Giving readers plenty to ‘Mull’ over, join us on a scenic island-hopping adventure!
One of the few Scottish islands you can reach via car from the mainland, the Isle of Skye is first on today’s list.
On the journey to Skye, you will more than likely pass the iconic Eilean Donan Castle, a symbol of Scotland, standing on its own tidal island.
Making for an impressive list of sights, both prehistoric Storr landslip and Quiraing are on Skye, a Scottish Isle teeming with wonderful photo opportunities.
One of the great Inner Hebridean gems, the Isle of Mull is a popular port of call for island-hopping tours and cruises.
Featuring many of the wonderful ingredients Scotland is known for, visitors can expect dramatic peaks, stretches of untamed wilderness and excellent views.
Setting off from the colourful capital, Tobermory, island highlights include the ancient home of the Clan Maclean, Duart Castle, nearby Iona and wildlife across the Treshnish Isles.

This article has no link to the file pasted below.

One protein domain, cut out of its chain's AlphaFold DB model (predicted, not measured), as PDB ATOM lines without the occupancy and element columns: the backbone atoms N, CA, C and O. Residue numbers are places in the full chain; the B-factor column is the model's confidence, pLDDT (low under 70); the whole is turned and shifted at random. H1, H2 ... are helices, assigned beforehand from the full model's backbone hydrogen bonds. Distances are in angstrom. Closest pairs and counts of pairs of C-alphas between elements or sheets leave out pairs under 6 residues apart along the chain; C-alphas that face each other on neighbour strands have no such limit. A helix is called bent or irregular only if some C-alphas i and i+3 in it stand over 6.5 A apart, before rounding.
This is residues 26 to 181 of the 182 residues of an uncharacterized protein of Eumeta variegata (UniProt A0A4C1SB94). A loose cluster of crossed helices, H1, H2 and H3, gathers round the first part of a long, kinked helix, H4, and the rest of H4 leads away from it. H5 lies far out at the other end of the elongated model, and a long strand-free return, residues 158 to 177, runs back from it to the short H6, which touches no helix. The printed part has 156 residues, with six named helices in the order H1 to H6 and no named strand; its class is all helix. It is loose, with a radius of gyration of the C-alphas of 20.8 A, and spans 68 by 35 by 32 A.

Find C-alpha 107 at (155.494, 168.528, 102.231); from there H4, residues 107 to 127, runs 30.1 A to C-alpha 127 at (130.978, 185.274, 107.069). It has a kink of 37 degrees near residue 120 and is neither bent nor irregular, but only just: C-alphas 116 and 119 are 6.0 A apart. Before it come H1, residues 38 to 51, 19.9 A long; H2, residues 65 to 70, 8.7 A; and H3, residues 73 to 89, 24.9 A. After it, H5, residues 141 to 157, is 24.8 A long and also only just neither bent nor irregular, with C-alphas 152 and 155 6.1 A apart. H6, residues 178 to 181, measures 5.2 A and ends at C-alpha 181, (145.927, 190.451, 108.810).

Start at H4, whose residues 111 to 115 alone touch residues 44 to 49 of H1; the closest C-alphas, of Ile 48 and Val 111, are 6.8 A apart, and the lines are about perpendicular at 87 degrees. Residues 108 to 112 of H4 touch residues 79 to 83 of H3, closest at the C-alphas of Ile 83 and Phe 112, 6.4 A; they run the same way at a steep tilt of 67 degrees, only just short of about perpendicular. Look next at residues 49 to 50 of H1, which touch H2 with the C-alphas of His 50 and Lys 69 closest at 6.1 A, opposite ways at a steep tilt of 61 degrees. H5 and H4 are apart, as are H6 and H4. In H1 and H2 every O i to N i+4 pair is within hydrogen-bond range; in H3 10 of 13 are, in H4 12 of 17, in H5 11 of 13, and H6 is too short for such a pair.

The small yet charming island of Iona is easily explored on foot.
Whether following the coastline or paying a visit to the landmark Abbey, Iona is a must-include on any serious island-hopper’s bucket list.
One of Scotland’s key religious sites, the well-preserved Abbey has stood the test of time (and a few daring Viking raids centuries ago!).
Once home to the ruling ‘Lord of the Isles’, Islay is known for its whisky, ragged coastline and lovely beaches.
Famous for its single malts, different distilleries on Islay send the iconic tipple around the world.
Points of interest include solitary Soldier’s Rock (pictured) and the prehistoric ruins at secluded Finlaggan.
‘Scotland in Miniature’, the Isle of Arran is tucked away on the Firth of Clyde.
On Arran, Scotland’s best features are distilled down with spectacular results.
The island is home to castles, mountainous highland scenery and beautiful glens.
Connected to neighbouring Vatersay via a short causeway, Barra is one of the most celebrated of the Outer Hebrides.